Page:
Trump baselessly accused federal investigators who probed his ties to Russia of committing treason — a crime punishable by death.
Trump's two-day-long meltdown continued on Thursday afternoon, as the obviously worked-up president baselessly accused federal investigators of committing treason — a serious crime punishable by death — all because they looked into his ties to Russia.
Trump listed off a number of his favorite targets, saying former FBI Director James Comey, former acting FBI Director Andrew McCabe, FBI agent Peter Strzok and FBI lawyer Lisa Page tried to wage a coup against his presidency, referencing a much-ballyhooed "insurance policy" comment Strzok and Page sent in a text message, which Republicans have taken out of context to make look like some sort of nefarious plot against Trump.
"That's treason, that's treason," Trump said of the non-existent coup he says was waged against his campaign. "They couldn't win the election and that's what happened."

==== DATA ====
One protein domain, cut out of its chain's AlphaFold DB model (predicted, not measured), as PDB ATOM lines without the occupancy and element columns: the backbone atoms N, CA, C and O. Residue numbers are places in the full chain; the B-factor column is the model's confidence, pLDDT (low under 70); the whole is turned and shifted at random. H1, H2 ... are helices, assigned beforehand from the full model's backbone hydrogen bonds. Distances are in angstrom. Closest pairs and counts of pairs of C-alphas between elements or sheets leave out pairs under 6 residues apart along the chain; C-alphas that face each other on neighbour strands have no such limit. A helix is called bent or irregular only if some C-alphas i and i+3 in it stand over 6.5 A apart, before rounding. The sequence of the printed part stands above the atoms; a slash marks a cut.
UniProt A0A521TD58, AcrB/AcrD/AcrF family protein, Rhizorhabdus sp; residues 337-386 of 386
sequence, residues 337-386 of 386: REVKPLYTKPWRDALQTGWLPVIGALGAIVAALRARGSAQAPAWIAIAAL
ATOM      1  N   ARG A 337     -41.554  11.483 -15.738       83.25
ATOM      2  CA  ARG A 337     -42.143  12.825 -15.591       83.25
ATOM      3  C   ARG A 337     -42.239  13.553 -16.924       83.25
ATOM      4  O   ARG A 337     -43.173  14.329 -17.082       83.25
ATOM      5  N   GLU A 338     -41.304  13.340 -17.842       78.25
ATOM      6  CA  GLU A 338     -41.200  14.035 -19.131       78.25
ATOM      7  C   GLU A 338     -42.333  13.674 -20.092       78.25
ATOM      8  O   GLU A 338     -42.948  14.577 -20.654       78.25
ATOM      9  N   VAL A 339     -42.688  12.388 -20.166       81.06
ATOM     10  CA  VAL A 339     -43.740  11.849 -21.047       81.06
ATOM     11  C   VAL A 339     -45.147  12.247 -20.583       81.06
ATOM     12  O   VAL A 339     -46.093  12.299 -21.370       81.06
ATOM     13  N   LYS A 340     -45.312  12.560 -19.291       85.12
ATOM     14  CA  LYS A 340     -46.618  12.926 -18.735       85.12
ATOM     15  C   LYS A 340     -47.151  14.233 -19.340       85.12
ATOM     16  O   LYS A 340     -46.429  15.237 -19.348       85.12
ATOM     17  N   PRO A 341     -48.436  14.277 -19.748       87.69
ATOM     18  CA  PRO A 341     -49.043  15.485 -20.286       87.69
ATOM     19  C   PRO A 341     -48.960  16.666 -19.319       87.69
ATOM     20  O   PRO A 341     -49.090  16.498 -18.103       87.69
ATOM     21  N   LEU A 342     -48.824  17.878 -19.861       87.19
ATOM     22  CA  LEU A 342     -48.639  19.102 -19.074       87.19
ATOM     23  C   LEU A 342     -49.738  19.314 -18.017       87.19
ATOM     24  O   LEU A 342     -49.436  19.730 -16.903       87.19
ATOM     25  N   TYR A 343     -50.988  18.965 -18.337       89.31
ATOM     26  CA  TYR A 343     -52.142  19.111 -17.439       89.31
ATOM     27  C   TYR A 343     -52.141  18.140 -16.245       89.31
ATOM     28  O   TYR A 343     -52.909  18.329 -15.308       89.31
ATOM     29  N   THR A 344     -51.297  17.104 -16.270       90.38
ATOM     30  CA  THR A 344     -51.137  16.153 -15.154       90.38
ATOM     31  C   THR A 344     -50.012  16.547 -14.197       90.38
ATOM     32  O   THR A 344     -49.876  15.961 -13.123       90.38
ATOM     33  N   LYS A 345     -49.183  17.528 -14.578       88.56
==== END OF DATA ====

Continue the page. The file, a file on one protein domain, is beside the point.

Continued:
Trump said earlier this week at a rally in Pennsylvania that some of his political adversaries had committed treason, but he didn't specifically list their names.
On Thursday, NBC News' Peter Alexander pointed out to Trump how serious that charge is, reminding Trump that treason is "punishable by death," and asked who specifically Trump was accusing of such a serious crime.
Of course, none of the people listed above committed any crimes, let alone treason.
According to the U.S. Code, "treason" is defined as, "Whoever, owing allegiance to the United States, levies war against them or adheres to their enemies, giving them aid and comfort within the United States or elsewhere, is guilty of treason and shall suffer death, or shall be imprisoned not less than five years and fined under this title but not less than $10,000."
That definition clearly doesn't apply here.
Yet Trump — clearly terrified of the congressional oversight probes hanging over his head and the possibility of facing indictments if he loses the 2020 election — is ratcheting up his rhetoric in the hopes it will help him win again next November.
"That's what's happening now, they don't feel they can win the election so they're trying to do the 1,000 stabs, let's keep stabbing," Trump said of the congressional investigations into his conduct, once again baselessly accusing Democrats of "treason" for conducting legitimate oversight.
Trump's rhetoric is extremely unhinged and dangerous.
Published with permission of The American Independent Foundation.